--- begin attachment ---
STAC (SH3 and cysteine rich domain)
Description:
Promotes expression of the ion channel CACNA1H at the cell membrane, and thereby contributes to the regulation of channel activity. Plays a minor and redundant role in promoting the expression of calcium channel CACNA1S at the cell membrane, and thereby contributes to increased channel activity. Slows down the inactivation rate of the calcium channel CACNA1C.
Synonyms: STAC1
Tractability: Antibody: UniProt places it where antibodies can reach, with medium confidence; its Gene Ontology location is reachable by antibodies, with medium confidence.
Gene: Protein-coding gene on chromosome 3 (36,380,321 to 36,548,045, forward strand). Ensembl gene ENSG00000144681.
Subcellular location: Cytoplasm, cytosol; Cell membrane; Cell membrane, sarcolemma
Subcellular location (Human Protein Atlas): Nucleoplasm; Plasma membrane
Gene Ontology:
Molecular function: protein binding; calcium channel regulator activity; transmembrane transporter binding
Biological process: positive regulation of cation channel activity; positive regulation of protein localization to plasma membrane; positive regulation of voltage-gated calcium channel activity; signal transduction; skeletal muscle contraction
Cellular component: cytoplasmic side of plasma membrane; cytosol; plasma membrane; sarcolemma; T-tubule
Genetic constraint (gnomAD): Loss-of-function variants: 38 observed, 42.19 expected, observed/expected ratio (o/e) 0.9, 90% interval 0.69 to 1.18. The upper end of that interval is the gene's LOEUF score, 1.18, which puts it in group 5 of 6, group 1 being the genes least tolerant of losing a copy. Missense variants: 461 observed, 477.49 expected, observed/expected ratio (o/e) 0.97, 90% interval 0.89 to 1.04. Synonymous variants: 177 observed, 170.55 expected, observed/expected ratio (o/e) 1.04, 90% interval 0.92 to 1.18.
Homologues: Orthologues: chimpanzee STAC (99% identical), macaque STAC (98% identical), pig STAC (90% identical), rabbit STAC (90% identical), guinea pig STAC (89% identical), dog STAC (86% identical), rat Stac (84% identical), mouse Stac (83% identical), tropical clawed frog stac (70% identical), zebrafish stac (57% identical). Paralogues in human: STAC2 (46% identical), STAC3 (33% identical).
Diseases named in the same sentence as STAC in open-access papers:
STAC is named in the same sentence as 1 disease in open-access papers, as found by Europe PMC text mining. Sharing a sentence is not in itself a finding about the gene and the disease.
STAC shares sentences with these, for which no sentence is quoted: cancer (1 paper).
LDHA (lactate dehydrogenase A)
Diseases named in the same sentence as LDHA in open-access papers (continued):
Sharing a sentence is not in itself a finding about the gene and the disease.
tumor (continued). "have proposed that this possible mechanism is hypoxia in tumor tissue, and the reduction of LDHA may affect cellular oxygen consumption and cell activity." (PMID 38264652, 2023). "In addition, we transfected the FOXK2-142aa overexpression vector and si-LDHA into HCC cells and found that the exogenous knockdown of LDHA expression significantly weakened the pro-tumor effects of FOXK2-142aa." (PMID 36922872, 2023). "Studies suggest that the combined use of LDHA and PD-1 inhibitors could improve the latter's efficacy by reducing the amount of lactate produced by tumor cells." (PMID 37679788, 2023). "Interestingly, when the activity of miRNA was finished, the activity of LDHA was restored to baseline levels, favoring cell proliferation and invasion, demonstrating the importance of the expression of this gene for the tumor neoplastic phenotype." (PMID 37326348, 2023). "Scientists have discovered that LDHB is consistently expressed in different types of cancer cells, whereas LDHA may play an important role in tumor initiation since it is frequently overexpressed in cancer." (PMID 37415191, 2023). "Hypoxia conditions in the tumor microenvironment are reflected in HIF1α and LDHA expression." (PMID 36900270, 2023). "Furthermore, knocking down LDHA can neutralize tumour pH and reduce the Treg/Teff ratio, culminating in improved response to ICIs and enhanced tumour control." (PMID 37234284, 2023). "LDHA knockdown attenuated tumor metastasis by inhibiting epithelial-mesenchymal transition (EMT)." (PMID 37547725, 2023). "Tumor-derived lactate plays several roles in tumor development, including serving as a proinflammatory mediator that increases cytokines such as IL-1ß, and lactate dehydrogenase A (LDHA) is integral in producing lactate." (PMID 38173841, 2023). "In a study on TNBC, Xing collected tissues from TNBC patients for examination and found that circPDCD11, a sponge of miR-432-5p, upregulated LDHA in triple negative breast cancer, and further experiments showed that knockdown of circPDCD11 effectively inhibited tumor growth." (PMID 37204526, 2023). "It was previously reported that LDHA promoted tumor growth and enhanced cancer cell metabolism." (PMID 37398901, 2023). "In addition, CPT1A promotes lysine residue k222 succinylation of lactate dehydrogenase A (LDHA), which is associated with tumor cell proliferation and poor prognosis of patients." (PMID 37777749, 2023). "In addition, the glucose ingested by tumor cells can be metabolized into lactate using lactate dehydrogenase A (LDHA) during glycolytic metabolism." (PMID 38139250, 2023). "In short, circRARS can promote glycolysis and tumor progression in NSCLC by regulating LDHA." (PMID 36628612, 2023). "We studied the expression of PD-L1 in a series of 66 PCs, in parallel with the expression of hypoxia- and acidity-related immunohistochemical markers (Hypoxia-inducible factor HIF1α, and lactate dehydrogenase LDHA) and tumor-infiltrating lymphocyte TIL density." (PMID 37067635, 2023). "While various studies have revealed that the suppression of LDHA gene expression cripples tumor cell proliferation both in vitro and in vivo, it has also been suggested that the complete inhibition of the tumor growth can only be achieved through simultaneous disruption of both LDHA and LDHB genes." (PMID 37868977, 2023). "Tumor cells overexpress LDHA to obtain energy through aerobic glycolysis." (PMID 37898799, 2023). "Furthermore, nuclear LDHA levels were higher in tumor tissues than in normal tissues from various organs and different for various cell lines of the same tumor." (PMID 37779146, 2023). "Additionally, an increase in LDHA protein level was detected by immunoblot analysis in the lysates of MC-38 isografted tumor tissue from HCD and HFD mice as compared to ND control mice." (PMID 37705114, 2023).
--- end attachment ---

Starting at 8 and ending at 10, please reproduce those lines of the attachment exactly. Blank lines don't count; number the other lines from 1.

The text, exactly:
Subcellular location (Human Protein Atlas): Nucleoplasm; Plasma membrane
Gene Ontology:
Molecular function: protein binding; calcium channel regulator activity; transmembrane transporter binding